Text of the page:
I’d love to have the discussion some time about how close two similar specs need to be before players will play the one that is most fun for them and not the one that does theoretical higher damage. Is it 5%? 1%? 0%?
In case you're interested in the answer: It is -1%. Oh, you think -1% is impossible? You're correct. See, the players don't play a specc because it is 1% more effective. They play it because they follow their peers, and because it is so simple to respecc.
Ironically, Ghostcrawler just learns the same lesson, the designers of skill-based games have learned before: If there is no friction, there's no way to keep the marbles from moving towards the lowest point. And if there is no lowest point, the players fake-invent one!
On the other hand, if there is friction, the problem becomes a no brainer. This is from Daxxarri, community manager of WoW:
Overall, we've never seen a strong correlation between which class is considered overpowered and what players are playing.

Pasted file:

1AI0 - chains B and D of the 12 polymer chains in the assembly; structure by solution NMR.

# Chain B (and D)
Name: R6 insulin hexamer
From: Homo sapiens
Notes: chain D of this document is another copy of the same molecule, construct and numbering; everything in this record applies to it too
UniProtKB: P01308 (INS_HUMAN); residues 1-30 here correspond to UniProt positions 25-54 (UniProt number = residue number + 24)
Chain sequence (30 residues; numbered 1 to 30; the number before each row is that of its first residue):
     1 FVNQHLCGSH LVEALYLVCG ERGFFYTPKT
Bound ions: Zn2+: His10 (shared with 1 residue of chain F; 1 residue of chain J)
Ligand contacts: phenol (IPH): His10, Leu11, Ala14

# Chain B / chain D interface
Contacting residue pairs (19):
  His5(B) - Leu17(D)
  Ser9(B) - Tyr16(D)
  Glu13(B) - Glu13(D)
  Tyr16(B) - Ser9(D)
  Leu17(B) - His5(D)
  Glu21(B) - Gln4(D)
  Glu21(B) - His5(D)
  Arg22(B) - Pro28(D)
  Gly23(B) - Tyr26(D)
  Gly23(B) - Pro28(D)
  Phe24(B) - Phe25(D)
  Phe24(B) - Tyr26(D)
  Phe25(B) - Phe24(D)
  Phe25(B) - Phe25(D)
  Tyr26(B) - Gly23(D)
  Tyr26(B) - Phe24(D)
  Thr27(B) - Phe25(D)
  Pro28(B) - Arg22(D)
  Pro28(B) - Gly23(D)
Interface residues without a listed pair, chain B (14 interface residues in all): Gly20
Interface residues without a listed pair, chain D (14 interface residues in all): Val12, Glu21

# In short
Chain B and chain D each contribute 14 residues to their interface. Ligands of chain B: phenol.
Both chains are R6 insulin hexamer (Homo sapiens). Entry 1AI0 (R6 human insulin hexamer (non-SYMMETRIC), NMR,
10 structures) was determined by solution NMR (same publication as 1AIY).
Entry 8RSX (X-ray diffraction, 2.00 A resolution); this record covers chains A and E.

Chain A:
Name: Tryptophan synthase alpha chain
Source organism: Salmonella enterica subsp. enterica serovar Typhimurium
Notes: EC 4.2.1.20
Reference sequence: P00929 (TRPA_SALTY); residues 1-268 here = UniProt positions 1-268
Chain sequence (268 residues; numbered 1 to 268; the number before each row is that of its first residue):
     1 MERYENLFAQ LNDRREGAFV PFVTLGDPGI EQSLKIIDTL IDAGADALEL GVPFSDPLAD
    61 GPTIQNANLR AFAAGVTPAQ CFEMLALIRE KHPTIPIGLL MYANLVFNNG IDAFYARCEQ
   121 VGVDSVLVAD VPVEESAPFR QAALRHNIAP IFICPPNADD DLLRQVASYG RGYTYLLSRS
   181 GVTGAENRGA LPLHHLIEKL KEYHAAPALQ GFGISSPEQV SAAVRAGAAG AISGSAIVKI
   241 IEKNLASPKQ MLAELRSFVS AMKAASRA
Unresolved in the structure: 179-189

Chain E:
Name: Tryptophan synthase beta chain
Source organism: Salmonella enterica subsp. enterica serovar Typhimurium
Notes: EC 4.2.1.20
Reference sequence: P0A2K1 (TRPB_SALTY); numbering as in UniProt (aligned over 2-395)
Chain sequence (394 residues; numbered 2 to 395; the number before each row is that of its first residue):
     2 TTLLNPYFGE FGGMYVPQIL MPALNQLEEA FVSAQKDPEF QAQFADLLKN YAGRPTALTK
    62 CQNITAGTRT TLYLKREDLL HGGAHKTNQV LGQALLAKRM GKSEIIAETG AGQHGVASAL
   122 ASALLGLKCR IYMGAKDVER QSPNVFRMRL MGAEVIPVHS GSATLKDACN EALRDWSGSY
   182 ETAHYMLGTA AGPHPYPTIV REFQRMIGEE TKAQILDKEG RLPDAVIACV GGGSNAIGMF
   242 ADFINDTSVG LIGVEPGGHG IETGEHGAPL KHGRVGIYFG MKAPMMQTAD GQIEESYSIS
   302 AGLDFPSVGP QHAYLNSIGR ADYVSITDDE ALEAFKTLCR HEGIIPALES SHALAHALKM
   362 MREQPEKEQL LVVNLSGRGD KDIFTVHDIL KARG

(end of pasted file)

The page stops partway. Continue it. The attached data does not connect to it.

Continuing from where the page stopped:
See? Add some friction and the problem is solved. It's not a balance problem, dear Ghostercrawler.
In fact, even if players play overpowered classes more, it's not automatically a problem! Did you read Eric at Elder Game, Lead Engineer and Producer of Asherons Call 2?
Turns out that the people who played the other classes available to that race had taken on an “underdog” mentality. The people who played Claw Bearers liked that they were woefully underpowered compared to Feral Intendants. It was like playing the game on Hard Mode. And the people playing Feral Intendants liked playing on Easy Mode. In balancing the game I had failed to understand the needs of the people playing it.
Unless they become really grave, balance-problems aren't fun-problems. A MMORPG can be absolutely fun even though it is unbalanced. And that's especially true if there is some friction that hasn't been removed yet in the name of convenience, metrics and "less punishing gameplay".
Not turning MMORPGs into super-challenging sports that requires perfect optimization helps, too.
Thanks to Raph Koster's blog I found this gem: "Don't play games with me". Start at slide 46, if you are short on time. Added it to the really good links.